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German New Orders Slump Raises Likelihood of Further ECB Stimulus

German New Orders Slump Raises Likelihood of Further ECB Stimulus

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Talking Points:

  • German new orders crashed in the month of May evidencing the struggles that export-led economies face on the back of continued China-US trade wars
  • Bank of Finland Governor Olli Rehn has been the latest of an increasing number of economists to suggest that monetary stimulus in the Eurozone economy is overdue
  • Short-term Eurozone outlook continues tilted to the downside as external and internal risks continue unresolved

German factory orders fell more than expected in the month of May as a result of lower foreign demand, echoing the challenges export-led economies are facing on the back of continued trade wars. Demand is slowing worldwide, and Germany has been taking a hit in recent months, with most PMIs coming in lower than expected.

German new factory order in May decreased 2.2%, down from a growth of 0.3% in April and below expectations of just a 0.1% decrease. The yearly figure shows that factory orders in Germany have contracted 8.6% (Exp. -6.3%) since May 2018. Because of this decline in new orders we can expect manufacturing production to continue to remain low in the second half of 2019 with greater fear of a possible recession in Germany, the Eurozone’s largest economy.

With future uncertainties on the outcome of Brexit and trade wars, slowing global demand and continued glooming economic data, more and more economists in Europe are backing the need for further monetary stimulus in the economy to overcome the slump. The latest to do so is ECB contender and Bank of Finland Governor Olli Rehn, who tweeted on Thursday saying “Gotta do what’s gotta do, as needed” with reference to Mario Draghi’s statement about the possibility of future rate cuts and bond purchases if warranted. He is seen to be a keen supporter of pushing interest rates even lower as he has previously stated that the ECB has considered possible measure to mitigate the impact negative interest rates have on banks’ profitability and that, as growth in the euro area continues to slump, the central bank needs to take action in order to defend their ability to achieve the price stability target.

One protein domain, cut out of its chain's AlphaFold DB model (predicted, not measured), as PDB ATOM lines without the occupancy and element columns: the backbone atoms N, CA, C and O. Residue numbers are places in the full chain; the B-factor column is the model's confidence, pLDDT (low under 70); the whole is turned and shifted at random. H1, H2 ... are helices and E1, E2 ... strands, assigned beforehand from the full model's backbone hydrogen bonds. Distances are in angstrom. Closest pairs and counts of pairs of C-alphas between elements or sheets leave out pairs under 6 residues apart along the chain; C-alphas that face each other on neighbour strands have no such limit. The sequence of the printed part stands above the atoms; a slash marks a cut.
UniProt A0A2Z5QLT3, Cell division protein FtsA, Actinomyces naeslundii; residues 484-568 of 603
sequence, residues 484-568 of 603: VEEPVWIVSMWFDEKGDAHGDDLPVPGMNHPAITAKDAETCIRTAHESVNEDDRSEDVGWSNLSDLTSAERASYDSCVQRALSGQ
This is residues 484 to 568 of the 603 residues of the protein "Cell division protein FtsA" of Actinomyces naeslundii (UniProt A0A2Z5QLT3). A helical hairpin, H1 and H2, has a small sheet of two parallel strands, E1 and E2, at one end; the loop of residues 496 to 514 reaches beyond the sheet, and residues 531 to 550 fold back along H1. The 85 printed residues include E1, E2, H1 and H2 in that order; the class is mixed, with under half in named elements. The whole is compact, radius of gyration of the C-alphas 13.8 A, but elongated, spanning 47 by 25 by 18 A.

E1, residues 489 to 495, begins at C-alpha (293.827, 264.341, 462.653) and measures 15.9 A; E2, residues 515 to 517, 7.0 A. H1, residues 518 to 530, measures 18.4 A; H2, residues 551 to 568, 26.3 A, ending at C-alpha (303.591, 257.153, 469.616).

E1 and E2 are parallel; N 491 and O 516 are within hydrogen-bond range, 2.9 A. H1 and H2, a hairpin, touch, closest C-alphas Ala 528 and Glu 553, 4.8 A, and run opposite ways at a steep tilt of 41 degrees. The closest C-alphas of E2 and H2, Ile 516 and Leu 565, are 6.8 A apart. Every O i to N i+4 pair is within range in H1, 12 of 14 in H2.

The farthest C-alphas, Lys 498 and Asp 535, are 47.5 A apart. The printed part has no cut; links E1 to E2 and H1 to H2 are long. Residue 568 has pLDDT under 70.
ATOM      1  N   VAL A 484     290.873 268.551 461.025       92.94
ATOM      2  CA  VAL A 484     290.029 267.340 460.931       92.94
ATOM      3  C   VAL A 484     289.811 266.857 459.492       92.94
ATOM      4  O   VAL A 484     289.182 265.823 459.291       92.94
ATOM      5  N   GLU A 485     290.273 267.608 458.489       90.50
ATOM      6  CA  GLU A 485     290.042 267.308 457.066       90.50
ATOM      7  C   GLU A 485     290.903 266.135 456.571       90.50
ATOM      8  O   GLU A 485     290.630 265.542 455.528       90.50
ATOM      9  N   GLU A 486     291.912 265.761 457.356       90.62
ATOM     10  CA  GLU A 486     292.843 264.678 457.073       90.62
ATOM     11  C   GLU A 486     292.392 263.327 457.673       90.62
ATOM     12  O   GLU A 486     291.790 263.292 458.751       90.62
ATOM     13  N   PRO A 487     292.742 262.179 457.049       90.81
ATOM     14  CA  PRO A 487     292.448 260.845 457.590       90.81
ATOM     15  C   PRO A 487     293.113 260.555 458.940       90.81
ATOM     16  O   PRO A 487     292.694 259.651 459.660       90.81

Markets Pricing The Probability of a 10 basis point cut

Source: Daily FX, Reuters

But the general outlook on the Eurozone economy is not looking too good. With a new round of TLTROs coming into force in September, the possibility of further rate cuts taking interest rates further into the negative, and a possible new round of bond purchases to come in the near future, we can see that the ECB is struggling to achieve price stability and avoid a deflationary trap. Taking into account that all these measures have been implemented at one point or another in the last two years and inflation has continued to weaken we need to question whether the central bank actually has the ability to influence prices in the economy. Given price action in the last few years we can expect prices to pick up moderately if further stimulus is granted but the chance that inflation will return close to its 2% target is still very weak.

Recommended Reading

Eurozone Debt Crisis: How to Trade Future Disasters – Martin Essex, MSTA, Analyst and Editor


--- Written by Daniela Sabin Hathorn, Junior Analyst

To contact Daniela, email her at

Follow Daniela on Twitter @HathornSabin

DailyFX provides forex news and technical analysis on the trends that influence the global currency markets.